Somalis living the capital, Mogadishu are reportedly condemning Monday night's Islamist insurgent attacks on African Union (AU) forces that led to a loss of lives and property. The insurgents reportedly said artillery and rocket propelled grenades were fired into Mogadishu's southern quarter where Ugandan troops from the AU peacekeeping force are based.

Some residents in the capital are calling on the transitional government to live up to its responsibilities and protect Somalis who have recently come under heavy attacks from Islamic insurgents. From the capital, Mogadishu, Somali political analyst Abdurrahman Mahmoud Tamele tells reporter Peter Clottey that the transitional government (TFG) seems to be powerless against the Islamic insurgents.

"There have been attacks and counterattacks between the African Union forces, which are backing the Transitional Federal Government, and the Islamists, who are opposing the African Union forces, as well as the Ethiopian forces. So, the situation is day by day taking a different turn and getting worse because the main problem is a big problem of leadership or the lack thereof," Tamele pointed out.

He said the lack of unity among the arms of the federal government is creating a problem in the capital, which he claims is being exploited by the insurgents.

"There is a crisis within the Transitional Federal Government and it looks like the national institutions are going to be paralyzed to the opposition forces. These negative forces are seeing that the government is weak, so they are making or attacking to prove to everybody, including the international community, that they are strong and a force to reckon with in Somalia," he said.

Tamele said Somalis have unanimously condemned the insurgent attacks on the African Union forces.

"Truly speaking, the people are condemning these attacks coming from the Islamists on the African Union. So the people are really fed up with the ongoing violence because it looks like no one has the ability to defeat the other one. So it is the ordinary people who are suffering from the escalated violence. The government is accusing the opposition forces, but the opposition forces are claiming they are liberating the people," Tamele noted.

He reiterated that the lack of co-ordination between the various arms of the transitional government is an enabling environment for the Islamic insurgents to exploit to the detriment of the ordinary Somalis.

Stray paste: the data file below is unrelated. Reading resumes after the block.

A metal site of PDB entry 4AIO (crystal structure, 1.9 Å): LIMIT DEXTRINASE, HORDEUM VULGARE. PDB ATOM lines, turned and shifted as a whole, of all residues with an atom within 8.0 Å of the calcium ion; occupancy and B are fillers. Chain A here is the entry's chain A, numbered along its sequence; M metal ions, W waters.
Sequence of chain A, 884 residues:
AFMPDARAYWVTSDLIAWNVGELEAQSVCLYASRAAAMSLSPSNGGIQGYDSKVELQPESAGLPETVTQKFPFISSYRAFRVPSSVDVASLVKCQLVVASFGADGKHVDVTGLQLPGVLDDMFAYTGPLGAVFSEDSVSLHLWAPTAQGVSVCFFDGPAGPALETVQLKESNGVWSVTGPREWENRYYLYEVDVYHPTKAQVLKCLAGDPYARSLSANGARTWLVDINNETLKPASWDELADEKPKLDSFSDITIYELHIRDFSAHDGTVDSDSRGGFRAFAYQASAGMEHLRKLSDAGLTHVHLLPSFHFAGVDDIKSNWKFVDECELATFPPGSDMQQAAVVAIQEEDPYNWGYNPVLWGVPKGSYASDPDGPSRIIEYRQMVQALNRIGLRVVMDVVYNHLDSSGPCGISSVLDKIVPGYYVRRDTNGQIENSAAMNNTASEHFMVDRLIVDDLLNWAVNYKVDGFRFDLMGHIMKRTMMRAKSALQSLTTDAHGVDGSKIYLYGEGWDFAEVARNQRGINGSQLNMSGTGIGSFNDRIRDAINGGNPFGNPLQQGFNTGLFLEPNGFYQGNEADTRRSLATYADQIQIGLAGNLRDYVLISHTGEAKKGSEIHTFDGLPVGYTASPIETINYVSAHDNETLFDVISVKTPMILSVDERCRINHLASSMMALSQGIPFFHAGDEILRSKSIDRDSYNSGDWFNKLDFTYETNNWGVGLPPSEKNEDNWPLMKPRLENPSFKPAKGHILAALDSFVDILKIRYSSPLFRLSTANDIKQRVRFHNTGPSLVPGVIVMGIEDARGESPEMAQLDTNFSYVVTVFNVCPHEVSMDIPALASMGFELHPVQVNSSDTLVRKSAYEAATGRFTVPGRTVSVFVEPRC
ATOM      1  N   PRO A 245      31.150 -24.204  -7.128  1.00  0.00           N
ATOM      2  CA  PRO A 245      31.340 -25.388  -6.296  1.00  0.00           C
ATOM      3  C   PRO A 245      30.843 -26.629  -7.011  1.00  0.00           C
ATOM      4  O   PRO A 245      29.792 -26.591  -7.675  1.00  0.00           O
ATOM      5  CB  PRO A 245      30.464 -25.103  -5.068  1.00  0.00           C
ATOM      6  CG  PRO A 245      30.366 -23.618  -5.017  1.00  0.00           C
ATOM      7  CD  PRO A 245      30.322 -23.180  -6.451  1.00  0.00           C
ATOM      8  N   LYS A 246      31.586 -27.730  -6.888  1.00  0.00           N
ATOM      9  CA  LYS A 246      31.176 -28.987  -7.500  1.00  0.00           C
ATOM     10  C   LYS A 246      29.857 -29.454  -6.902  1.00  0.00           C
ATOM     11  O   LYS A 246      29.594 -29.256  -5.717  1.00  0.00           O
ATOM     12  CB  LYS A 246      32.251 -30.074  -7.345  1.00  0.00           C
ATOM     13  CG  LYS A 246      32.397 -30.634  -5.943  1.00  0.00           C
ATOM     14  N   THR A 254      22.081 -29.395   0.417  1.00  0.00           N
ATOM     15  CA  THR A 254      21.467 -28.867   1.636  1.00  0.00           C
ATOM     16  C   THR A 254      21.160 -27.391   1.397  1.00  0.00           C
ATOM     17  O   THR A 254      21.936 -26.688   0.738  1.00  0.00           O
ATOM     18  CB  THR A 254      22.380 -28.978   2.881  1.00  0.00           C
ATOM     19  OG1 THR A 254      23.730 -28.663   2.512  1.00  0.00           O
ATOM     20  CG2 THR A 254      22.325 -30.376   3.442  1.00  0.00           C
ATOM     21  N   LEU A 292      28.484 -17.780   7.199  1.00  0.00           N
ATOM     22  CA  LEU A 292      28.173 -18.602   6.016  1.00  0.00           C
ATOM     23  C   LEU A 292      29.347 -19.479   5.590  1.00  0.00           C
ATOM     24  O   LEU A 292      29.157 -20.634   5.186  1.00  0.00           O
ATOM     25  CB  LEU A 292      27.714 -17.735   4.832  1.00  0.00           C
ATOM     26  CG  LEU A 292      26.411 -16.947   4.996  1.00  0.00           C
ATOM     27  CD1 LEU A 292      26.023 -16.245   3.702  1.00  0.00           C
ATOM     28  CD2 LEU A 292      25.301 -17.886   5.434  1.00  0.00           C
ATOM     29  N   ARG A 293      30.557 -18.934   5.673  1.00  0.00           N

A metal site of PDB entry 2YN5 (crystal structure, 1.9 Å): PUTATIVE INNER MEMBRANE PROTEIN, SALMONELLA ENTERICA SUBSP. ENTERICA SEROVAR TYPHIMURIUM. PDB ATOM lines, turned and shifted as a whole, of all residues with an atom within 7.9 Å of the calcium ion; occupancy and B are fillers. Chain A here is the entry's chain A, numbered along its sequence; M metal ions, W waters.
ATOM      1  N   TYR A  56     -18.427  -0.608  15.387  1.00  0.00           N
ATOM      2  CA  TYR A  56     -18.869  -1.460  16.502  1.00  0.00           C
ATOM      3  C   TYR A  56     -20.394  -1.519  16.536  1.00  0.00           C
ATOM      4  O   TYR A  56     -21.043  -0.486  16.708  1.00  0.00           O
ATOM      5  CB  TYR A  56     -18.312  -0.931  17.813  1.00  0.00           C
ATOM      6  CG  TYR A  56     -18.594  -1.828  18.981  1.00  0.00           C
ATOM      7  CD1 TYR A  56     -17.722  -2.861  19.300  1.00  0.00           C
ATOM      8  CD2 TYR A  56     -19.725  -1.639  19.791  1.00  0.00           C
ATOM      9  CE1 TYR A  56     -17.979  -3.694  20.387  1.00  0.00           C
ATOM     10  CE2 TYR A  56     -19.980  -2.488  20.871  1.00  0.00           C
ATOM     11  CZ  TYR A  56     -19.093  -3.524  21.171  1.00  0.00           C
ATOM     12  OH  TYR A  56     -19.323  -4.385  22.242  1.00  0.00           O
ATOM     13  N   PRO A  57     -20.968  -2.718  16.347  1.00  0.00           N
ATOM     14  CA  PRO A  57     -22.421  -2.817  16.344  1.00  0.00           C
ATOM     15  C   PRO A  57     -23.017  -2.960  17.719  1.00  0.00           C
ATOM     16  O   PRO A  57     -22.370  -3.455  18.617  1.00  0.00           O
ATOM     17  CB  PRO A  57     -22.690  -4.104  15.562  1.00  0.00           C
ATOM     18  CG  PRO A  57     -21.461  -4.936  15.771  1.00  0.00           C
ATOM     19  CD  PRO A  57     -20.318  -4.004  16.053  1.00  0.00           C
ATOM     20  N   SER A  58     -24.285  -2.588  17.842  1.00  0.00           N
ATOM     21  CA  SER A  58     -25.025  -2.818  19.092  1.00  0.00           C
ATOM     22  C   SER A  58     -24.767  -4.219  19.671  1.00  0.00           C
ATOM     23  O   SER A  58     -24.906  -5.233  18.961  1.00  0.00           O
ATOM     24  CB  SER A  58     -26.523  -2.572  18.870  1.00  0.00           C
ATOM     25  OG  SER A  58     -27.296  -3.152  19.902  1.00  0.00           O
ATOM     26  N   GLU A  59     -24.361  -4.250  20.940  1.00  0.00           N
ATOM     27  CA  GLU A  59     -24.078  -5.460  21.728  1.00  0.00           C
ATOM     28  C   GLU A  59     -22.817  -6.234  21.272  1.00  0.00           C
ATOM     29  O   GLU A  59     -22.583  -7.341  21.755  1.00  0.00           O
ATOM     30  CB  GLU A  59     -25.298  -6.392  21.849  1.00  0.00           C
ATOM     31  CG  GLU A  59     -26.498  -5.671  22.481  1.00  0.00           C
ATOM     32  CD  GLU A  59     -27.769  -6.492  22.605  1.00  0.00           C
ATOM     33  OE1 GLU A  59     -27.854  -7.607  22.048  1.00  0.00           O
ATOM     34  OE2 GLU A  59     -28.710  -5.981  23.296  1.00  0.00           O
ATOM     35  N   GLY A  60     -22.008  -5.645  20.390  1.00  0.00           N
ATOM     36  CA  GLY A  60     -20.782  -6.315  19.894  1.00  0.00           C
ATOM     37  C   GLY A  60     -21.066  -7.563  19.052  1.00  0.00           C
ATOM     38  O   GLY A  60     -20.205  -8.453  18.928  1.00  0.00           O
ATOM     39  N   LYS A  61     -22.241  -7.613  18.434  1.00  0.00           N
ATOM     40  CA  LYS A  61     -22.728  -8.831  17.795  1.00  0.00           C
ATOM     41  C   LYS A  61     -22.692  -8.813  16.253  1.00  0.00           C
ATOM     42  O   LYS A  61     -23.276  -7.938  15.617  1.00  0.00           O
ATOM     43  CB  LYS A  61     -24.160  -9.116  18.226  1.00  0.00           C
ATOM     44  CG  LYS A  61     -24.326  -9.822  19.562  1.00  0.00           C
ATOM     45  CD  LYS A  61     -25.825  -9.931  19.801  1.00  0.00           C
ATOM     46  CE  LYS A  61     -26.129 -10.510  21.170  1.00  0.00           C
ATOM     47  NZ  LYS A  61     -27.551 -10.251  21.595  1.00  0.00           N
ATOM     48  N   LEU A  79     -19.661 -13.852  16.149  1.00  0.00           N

"The transitional government cannot protect the people because it is in a very confused situation. There are problems between the Somali parliament and the presidency as well as the cabinet, so the government has no effective role at this moment in time to meet its obligations, which are at this point to protect ordinary Somalis. So the government seems to be paralyzed and unable to protect the people who are being attacked by the insurgents. So the hopes of the people are somewhat being dashed because the government is weak and ineffective to protect them against the attacks of the opposition forces," he said.

Tamele said Ethiopian forces have been trying to maintain peace and security in the capital as well as in other surrounding areas.

"Now, the Ethiopian forces are normalizing conditions. The people are seeing that the Ethiopians are backing the transitional government and the president, but now they are backing the system as whole to ensure that there is some sort of peace and security in the country," Tamele pointed out.

Meanwhile, aid groups have scaled down operations in Somalia because of the growing insecurity. It is largely blamed on Islamist militants who have waged a guerilla war since they were ousted last year by a joint Somali-Ethiopian offensive.

Somalia has been without an effective government since the 1991 ouster of President Mohamed Siad Barre, which reportedly touched off bloodletting that has defied several attempts to restore stability and return the country to constitutional rule.